22 Crimean Tatars, including the fathers of imprisoned Crimean Solidarity activists, jailed for trying to attend an ‘open court hearing’
By late in the evening of 26 August, all of the 22 Crimean Tatars detained the previous day while waiting for the beginning of a political ‘court hearing’ to brief terms of imprisonment. They included the fathers of two of the six political prisoners, all activists of the Crimean Solidarity human rights movement, arrested on 24 August and facing huge prison sentences without any crime.
Although all of the men had either been walking around, or quietly sitting on benches in the park or in a neighbouring café, they were seized, in two cases violently, by officers of Russia’s so-called ‘centre for countering extremism’ or other enforcement officers and taken away in a police van. The men, including four in their sixties and seventies, were held in custody overnight, with the ‘hearings’ at the occupation ‘Kievsky district court’ in Simferopol continuing until after 22.00. 64-year-old Remzi Zudiyev, father of Crimean Solidarity Co-founder and Graty correspondent Lutfiye Zudiyeva, was put in a cell and deprived of his medication, despite a serious heart condition following a major heart attack.
Such mass detentions are becoming as much a part of Russia’s repression in occupied Crimea as the armed searches and arrests of Crimean Tatar civic journalists and activists on fabricated ‘terrorism’ or ‘sabotage’ charges. Relatives; friends and Crimean Solidarity human rights activists merely trying to attend ‘court’ hearings, or stand outside, without causing any disturbance, are themselves subjected to administrative prosecution. All of this is, undoubtedly, deliberate intimidation, with the Russian FSB also very clearly demonstrating that the administrative charges are ‘a warning’. When civic journalists and activists fail to heed the warning and continue reporting on Russia’s repression and demonstrating solidarity with the political prisoners and their families, they become the next victims. Almost all of the six Crimean Solidarity activists seized on 24 August had earlier been jailed for up to 15 days or fined on administrative charges.
All six men arrested on 24 August: Ruslan Asanov (b. 1975); Remzi Nimetulayev (b. 1985); Seidamet Mustafayev (b. 1995); Abdulmedzhit Seitumerov (b. 1999); Ametkhan Umerov (b. 1986) and Eldar Yakubov (b. 1980) have now been remanded in custody. Although this is officially for two months, the detention will be extended over and over again, first in occupied Crimea, and then in Rostov where they will be taken for the so-called ‘trial’ at the Southern District Military Court. Russia launched these conveyor belt prosecutions back in 2015, and has, since 2017 been openly targeting members of the Crimean Tatar human rights movement. Such ‘operations’, involving armed searches and arrests virtually always mean that the men taken prisoner face sentences of between 12 and 20 years although they are not accused of any real crimes. For the men’s families, the detention hearings should, at least, be one of the few occasions they may have to see their loved ones before they are imprisoned thousands of kilometres away, in the Russian Federation. Instead, the Russian occupation regime has turned such occasions into a further instrument of terror and intimidation, with mass detentions almost standard.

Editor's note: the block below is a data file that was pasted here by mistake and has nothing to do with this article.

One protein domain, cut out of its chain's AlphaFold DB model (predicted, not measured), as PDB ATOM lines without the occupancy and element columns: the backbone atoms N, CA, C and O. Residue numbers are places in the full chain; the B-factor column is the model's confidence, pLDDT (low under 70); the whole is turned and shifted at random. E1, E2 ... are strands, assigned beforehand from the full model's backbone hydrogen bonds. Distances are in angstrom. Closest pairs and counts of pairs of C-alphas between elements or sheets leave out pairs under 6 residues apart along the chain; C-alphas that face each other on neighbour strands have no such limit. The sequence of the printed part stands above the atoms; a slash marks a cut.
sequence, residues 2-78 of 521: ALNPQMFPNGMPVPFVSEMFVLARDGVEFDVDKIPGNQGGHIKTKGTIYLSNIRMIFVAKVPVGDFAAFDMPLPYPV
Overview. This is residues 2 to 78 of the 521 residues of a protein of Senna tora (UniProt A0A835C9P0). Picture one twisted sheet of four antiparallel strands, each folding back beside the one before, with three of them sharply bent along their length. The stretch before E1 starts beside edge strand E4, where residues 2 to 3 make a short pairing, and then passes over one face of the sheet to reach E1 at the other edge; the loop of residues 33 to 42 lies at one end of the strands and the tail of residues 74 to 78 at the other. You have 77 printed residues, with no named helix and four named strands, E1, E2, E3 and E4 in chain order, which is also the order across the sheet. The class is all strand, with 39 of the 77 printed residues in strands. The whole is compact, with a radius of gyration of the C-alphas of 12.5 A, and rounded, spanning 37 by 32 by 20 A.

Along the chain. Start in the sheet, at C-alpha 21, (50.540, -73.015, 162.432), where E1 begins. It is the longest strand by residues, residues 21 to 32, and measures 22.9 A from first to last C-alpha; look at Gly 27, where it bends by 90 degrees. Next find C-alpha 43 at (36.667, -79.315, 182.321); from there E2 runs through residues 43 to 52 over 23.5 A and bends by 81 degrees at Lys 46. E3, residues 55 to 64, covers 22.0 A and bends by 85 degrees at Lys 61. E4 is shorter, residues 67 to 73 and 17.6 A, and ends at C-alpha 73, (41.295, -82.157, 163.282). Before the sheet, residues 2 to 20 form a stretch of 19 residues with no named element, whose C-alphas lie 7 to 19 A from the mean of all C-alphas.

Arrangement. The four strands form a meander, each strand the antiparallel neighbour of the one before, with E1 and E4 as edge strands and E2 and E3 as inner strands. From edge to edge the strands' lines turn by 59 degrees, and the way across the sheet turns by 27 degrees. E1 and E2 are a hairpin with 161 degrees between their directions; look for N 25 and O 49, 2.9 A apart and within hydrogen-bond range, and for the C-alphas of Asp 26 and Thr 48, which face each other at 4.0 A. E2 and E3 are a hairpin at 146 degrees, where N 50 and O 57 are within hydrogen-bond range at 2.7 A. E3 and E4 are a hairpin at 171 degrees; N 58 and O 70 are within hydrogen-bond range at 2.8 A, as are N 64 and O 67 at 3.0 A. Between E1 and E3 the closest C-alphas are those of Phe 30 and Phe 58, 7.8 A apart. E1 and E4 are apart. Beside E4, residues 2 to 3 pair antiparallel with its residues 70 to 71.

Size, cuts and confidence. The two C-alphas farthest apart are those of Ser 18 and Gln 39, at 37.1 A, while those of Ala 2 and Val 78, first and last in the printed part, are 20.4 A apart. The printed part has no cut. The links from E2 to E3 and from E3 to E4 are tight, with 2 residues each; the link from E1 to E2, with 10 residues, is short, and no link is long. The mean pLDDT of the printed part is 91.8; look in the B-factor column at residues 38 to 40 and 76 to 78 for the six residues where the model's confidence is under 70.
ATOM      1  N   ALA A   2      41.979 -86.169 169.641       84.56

All of those detained on 25 August had protocols drawn up on the administrative charge under Article 20.2.2 of Russia’s Code of administrative charges (‘organization of a mass simultaneous presence and / or movement of citizens in public places, causing a disturbance to public order’). The only disturbance was from the ‘centre for countering extremism’ officers, police and masked men who seized the Crimean Tatars. After , they charged both under Article 19.3 of the same administrative code (with supposedly disobeying the legitimate order of an enforcement officer). Enver Seitmemetov, a historian and, since 24 August, uncle of three political prisoners, had come to the ‘court’ to support the youngest of the three – Abdulmedzhit Seitumerov, who is just 23 and became a father less than two months ago. and
The most shocking part of this is that the Russians have detained two fathers, one of whom, Shukri Seitumerov has just effectively lost his last son, Abdulmedzhit, three years after the Russian FSB seized his two elder sons. Seitumer Seitumerov and Osman Seitumerov are both recognized political prisoners, serving horrific sentences (17 and 14 years, respectively).
Those detained with the sentences passed by the head of the occupation ‘Kievsky district court’, Andrei Nikolaevich Dolgopolov. Only the men’s lawyer, Edem Semedlyaev was allowed to be present.
These were sentences to order, with the only part which could have been worse being that the four eldest men, including the fathers of two of the political prisoners, were ‘only’ sentenced to 24 hours imprisonment, the same amount of time, or even slightly longer, than they had already spent in custody.
Shukri Seitumerov (69 years old) - father of political prisoners Seitumer, Osman and Abdulmedzhit Seitumerov
Enver Seitmemetov (72), uncle of the three Seitumerov political prisoners
Enver Mustafayev (69) whose son, Seidamet Mustafayev was arrested on 24 August
Remzi Zudiyev (64)
4 or 5 days
Servin Abdullayev (37) 5 days
Ruslan Abdurashitov (35) 5 days
Eldar Aliev (36) 7 days
Emil Aliev (23) 5 days
Zinur Appazov 4 days
Edem Asanov (36) 5 days
Fevzi Bekbayev (29) 5 days
Emin Bilyalov (37) 5 days
Yunus Fevziev (37) 5 days
Lenur Ibragimov (47) 5 days
Abdul Gafarov (36) 4 days
Eleonor Izmailov (40) 5 days
Ruslan Kantugansky (46) 4 days
Memet Liumanov (35) 5 days
Rustem Osmanov (34) 5 days
Ruslan Salavatov (46) 5 days
Bekir Temirgaziev (22) 5 days
Enver Topchi (32) 5 days